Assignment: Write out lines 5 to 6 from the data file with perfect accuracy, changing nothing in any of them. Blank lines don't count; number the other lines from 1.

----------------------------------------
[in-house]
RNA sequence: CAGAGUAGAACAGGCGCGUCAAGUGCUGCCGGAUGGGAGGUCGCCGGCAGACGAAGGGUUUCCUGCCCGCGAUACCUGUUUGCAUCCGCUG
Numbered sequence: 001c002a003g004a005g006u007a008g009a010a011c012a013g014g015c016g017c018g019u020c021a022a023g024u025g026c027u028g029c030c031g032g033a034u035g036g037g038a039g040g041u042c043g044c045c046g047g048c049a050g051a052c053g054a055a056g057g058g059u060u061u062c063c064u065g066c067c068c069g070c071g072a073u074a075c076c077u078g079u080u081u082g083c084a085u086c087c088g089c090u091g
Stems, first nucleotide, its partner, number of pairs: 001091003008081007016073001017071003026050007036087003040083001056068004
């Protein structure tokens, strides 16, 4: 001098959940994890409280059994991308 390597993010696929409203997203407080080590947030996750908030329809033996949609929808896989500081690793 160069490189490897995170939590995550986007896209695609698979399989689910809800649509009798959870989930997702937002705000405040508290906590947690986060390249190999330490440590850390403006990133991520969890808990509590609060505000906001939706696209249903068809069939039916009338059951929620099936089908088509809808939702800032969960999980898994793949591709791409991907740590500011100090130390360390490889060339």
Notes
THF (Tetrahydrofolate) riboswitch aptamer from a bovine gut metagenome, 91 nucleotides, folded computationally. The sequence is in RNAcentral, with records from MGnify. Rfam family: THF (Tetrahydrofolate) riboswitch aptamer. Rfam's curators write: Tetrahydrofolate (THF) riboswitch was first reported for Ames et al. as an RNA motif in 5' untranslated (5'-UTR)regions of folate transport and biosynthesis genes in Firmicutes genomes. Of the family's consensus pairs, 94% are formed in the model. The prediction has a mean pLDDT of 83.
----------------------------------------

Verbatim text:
């Protein structure tokens, strides 16, 4: 001098959940994890409280059994991308 390597993010696929409203997203407080080590947030996750908030329809033996949609929808896989500081690793 160069490189490897995170939590995550986007896209695609698979399989689910809800649509009798959870989930997702937002705000405040508290906590947690986060390249190999330490440590850390403006990133991520969890808990509590609060505000906001939706696209249903068809069939039916009338059951929620099936089908088509809808939702800032969960999980898994793949591709791409991907740590500011100090130390360390490889060339």
Notes